Learning time
Temari 09

It seems to me that we (society/schools/the world) tend to rely on technology in two ways. The first is to rely on it to actually work - we expect our computers, email and Intranet page to be working first thing in the morning until 10 o’clock at night (or later). We expect it to work without glitch or bug or problem. Of course by ’expect’ I really mean ‘cross our fingers and hope’. The way we work belies our hope - we back up, use save often and pray that nothing breaks when we try something new. Some of the more tech-savvy of us (or the more adventurous) quickly rely on technology more than we should. But when our USB device fails or our email service is down, we admit fault for expecting rather than hoping.

Then there is the other way we rely on technology. It began when we (and again I mean ‘we’ as a collective) first sat our kids in front of the television and went off to do our own thing. It has continued until today, but now includes DVD’s, video games, “the computer” and now the Internet. The reliance we have developed is more than just ’expecting it to work’. We now expect it to fill a role it was never meant to fill, namely: taking over our children’s education and keeping them occupied. Technology-as-babysitter is giving technology far, far more credit than it deserves for being reliable. When our technology lets us down in so many other areas why do we continue to trust it with the minds of our children?

Not long ago I arrived at school to reports that ’the Internet’ wasn’t working properly - people couldn’t access their email. “Nothing new there”, I thought as I logged in to check the problem myself. What I noticed wasn’t a problem with email, but a problem with the proxy - the device that sits between every school in the state and the big wide world of the Internet. It was letting everyone through without identification, and wasn’t filtering their results as it should have been doing. Just to test this, I surfed to MySpace - a site that is definitely on the block list - and was not stopped. I alerted the powers-that-be, and warned the relevant people within my schools, and the problem was soon resolved.

Now it just so happens, that the day before I had already begun thinking about this very topic and started formulating this post. Day after day I hear of staff who sit removed from their students while the students circumvent the filtering and accounting mechanisms we have in place. Schools around the state add daily to the list of blocked sites in an effort to keep our systems clean and safe. And it’s a losing battle - there are more of these sites then anyone could ever find. What we are discovering is what we really should have already known: technology is a poor substitute for real people. The only thing that will minimise the abuse of these new technologies as they emerge is real hands-on teaching that engages the students and keeps them interested in learning.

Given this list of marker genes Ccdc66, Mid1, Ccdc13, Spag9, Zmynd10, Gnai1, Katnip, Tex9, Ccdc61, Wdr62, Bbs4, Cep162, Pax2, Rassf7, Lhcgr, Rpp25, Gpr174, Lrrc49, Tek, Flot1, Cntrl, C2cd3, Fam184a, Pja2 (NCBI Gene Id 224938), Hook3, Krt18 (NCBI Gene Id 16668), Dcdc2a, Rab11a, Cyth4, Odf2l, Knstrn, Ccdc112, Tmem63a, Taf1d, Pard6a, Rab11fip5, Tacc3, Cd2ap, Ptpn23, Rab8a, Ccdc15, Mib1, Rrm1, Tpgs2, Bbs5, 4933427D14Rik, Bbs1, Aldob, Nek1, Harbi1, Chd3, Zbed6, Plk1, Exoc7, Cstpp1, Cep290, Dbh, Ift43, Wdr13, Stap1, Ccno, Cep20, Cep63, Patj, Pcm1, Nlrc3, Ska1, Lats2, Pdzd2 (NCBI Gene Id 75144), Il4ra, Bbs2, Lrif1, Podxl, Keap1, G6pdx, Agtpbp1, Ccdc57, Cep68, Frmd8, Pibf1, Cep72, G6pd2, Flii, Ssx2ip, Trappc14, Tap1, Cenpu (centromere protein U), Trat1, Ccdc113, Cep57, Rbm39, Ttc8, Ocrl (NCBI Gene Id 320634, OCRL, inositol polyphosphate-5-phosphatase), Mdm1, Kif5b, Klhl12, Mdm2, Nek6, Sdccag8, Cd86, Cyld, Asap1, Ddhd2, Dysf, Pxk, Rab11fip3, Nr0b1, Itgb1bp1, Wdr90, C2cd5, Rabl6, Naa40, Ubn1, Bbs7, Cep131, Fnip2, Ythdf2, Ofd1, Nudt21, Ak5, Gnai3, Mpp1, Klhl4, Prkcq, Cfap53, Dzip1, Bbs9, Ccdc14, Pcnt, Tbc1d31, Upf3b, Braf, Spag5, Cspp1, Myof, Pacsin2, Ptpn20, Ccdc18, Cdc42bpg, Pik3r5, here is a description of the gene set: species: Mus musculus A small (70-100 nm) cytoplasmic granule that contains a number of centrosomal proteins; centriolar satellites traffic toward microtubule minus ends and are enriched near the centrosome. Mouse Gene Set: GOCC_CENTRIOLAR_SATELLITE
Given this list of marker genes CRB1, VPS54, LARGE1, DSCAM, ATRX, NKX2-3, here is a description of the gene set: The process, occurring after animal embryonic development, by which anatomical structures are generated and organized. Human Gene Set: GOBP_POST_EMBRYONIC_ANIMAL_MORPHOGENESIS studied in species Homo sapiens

Please don’t get me wrong - I know that teachers know this. I also know how easy it is to say, but how difficult it is to achieve. Teachers are already too busy, support staff stretched too thin. I know I could never be a teacher, because I see how much work it takes. But working with technology daily, I’m constantly reminded that we cannot rely on technology too much. We certainly shouldn’t rely on it to take our place. Believing that a computer can replace a teacher is just begging for trouble.

We need to daily examine how we teach. Like good computer maintenance we should never get complacent or trust that our technology will always act as we imagine it should. Every system we use, every piece of equipment in place will fail. Nothing can prevent it if we imagine that it can keep a young mind entertained, educated and safe without a human hand guiding it.